The East-West Center’s Pacific Islands Development Program under director Sitiveni Halapua has been following this situation for years. It is working to devise "holistic development" approach that would attempt to minimize conflict by focusing more on people and cultures in the islands. (One wonders whether there might be something for Hawai‘i in this, or if it would be labeled controversial, even socialist.)

If understanding current Pacific Island problems is a beginning, another needed step is building more American interest and help in Washington and elsewhere, including Hawai‘i.

"Strategic" is a much used and abused word in talking about the Pacific Islands. It was real enough in World War II. After that the United States ran a "strategic trust" in Micronesia, the area north of the equator still linked to us with self-governing colonies (Guam and the Northern Marianas) and special ties to other groups of islands.

Our Cold War policy toward the Pacific Islands was "strategic denial" – keep the communists out. Now the sad joke is we have "strategic neglect" from a Washington that has too often lost interest in Pacific Islands outside of a special few (such as our "Star Wars" missile-test facility at Kwajalein and poison gas disposal at Johnston Island).

Robert Kiste, longtime director of the University of Hawai´i’s Center for Pacific Island Studies, notes how Asian interests (fishing, trade, tourism, etc.) are often replacing those of the West in the islands. Evangelical missionaries may now be among the most active Americans in the Pacific.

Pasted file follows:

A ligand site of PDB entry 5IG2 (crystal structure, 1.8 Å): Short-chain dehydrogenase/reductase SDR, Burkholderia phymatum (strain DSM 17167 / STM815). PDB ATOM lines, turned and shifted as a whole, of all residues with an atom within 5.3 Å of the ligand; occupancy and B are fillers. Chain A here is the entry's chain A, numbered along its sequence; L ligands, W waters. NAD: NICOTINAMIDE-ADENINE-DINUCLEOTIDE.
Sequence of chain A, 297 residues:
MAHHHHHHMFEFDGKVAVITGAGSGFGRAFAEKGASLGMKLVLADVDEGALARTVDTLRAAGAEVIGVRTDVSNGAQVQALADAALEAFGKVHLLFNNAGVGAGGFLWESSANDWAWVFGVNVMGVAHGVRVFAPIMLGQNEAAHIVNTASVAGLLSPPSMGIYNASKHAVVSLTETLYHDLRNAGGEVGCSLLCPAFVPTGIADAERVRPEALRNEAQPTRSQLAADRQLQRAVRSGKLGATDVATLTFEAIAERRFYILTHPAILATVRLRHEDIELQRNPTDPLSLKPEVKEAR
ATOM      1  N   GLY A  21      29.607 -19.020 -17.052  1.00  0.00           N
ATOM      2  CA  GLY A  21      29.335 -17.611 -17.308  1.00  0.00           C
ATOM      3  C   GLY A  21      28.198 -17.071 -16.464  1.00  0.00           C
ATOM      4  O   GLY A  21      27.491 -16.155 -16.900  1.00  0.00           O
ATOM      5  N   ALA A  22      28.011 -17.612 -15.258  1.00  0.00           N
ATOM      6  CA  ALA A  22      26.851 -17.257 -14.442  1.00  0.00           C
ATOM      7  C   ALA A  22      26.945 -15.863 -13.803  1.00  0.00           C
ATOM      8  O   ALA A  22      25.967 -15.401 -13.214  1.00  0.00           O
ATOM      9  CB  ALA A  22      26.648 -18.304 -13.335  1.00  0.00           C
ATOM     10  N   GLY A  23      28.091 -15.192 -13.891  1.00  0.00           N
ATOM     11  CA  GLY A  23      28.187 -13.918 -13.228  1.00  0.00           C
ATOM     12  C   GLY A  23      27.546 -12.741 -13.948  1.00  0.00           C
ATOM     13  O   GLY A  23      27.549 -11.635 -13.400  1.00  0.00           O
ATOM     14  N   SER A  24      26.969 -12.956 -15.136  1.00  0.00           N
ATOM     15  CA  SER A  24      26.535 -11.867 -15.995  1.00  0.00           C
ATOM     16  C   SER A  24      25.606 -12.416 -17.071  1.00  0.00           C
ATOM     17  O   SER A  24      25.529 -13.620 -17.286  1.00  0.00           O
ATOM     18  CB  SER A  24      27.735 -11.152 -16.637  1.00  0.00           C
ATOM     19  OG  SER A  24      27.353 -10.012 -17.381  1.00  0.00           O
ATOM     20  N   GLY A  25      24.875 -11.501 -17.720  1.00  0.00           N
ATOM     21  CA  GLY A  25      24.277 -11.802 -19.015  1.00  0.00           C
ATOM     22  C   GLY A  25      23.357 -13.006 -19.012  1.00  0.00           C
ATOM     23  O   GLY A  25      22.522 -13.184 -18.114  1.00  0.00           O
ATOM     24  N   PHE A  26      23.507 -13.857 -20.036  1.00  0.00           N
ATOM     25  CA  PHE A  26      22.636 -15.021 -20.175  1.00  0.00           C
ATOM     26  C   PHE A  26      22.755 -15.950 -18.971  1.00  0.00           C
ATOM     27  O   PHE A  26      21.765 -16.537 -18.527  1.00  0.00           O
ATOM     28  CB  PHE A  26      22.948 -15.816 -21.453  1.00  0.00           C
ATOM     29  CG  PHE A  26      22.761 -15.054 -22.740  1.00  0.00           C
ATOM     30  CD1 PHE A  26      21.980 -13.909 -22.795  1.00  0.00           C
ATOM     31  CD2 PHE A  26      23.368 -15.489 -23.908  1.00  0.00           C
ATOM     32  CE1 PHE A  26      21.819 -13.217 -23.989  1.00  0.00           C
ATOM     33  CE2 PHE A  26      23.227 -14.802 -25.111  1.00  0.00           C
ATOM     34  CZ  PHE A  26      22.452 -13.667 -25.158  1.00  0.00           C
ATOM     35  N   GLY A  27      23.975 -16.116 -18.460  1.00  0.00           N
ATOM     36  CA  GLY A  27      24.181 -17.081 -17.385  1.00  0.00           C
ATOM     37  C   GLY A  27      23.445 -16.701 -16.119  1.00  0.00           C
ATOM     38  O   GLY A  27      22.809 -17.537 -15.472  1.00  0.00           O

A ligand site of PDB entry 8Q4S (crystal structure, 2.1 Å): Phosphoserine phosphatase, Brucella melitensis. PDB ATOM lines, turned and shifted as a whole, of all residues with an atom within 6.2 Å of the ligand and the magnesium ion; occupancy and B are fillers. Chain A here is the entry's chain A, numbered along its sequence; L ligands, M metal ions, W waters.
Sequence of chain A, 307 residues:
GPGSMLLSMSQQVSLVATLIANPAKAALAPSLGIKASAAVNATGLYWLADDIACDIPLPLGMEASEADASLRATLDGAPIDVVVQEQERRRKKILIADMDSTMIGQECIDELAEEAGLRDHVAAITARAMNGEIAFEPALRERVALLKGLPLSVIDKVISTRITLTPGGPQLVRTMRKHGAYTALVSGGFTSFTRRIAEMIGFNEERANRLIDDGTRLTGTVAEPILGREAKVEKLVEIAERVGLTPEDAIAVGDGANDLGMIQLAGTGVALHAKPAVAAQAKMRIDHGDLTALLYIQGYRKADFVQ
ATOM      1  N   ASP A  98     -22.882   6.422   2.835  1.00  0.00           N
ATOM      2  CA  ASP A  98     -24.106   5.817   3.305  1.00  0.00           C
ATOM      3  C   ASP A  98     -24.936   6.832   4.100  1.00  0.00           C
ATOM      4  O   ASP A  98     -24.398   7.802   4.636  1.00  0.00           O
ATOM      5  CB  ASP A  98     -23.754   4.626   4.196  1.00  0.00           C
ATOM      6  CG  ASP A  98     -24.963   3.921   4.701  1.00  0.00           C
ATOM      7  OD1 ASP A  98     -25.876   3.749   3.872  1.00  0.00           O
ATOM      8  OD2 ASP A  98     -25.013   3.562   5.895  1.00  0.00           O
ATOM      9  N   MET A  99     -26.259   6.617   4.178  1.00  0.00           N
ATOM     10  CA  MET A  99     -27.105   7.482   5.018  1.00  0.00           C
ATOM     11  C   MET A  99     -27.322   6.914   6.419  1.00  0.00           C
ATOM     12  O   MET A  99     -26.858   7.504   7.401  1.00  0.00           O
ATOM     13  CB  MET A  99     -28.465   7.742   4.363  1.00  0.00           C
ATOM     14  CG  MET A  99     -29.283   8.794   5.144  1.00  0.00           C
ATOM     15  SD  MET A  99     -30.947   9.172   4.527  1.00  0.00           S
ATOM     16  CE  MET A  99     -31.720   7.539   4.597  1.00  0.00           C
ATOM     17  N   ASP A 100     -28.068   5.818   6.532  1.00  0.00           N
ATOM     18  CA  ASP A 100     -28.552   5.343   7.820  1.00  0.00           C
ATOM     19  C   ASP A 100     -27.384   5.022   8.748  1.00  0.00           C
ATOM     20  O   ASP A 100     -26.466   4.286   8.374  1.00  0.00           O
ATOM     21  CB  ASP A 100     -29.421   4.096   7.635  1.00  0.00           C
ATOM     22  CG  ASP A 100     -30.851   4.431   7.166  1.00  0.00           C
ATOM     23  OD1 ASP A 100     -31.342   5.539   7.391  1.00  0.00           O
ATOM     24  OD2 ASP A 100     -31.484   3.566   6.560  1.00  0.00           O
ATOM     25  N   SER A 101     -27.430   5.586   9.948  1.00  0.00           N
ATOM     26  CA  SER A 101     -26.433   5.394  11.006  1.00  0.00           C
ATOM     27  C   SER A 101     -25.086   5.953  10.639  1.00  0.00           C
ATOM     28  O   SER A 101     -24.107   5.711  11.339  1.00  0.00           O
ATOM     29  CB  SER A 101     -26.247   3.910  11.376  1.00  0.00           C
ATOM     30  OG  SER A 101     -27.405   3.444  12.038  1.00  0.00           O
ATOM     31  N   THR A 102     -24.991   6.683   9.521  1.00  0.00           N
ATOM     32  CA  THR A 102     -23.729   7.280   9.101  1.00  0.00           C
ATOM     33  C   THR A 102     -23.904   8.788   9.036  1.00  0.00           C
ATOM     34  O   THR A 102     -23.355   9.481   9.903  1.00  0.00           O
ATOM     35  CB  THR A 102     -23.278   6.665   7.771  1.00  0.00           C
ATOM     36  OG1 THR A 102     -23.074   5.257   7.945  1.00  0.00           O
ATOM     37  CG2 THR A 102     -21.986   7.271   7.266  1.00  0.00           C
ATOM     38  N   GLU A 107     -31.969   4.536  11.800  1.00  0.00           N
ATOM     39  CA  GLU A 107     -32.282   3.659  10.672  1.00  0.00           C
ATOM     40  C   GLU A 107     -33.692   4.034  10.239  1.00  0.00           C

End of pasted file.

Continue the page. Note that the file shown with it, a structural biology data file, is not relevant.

So where does this leave Hawai‘i, which too often seems to be in denial of its Pacific Island status (as we think of our region as a doughnut – Pacific Rim psychology – rather than a malassada, with 10,000 islands in the interesting middle)?

For one thing, I would like to see the qualifications for the next University of Hawai‘i president and/or the new Manoa chancellor include some advanced awareness of the Asia-Pacific world as a whole.

Then there’s sovereignty for our Polynesian people, the Hawaiians.

The British at least set up a system where Fijians kept control of much of their land, the most vital commodity for all Pacific Islanders. That’s a better deal than Hawaiians got. But events in Fiji and elsewhere show that land use is often more of a key than ownership.

Kiste and others suggest a better example for Hawaiians might be the rights the Polynesian Maori people have won in New Zealand. But that also involves two elements not found in Hawai‘i, an old treaty the Maori had with the onetime colonial British and a Maori tribal structure.

So, in a sense, Hawaiians are starting more from scratch in claiming their rights and at least a piece of their nation. They must do it their way; perhaps with the bill going through Congress as part of the beginning.

Still, we also have to see that what is happening in Hawai‘i on sovereignty is also part of a changing Pacific Island mosaic with its lighter and darker pieces.

And, while we all can’t be Hawaiians – I still call myself Coast Haole Emeritus – we can be part of Hawai‘i and grateful for the great gift Hawaiians have given to harmony in these Islands.

That’s why I like another bumper sticker I saw just after the Fiji one. This one said: "Got Aloha?"

For additional reports from The Honolulu Advertiser, go to PACIFIC ISLANDS REPORT News/Information Links: Newspapers/Honolulu Advertiser.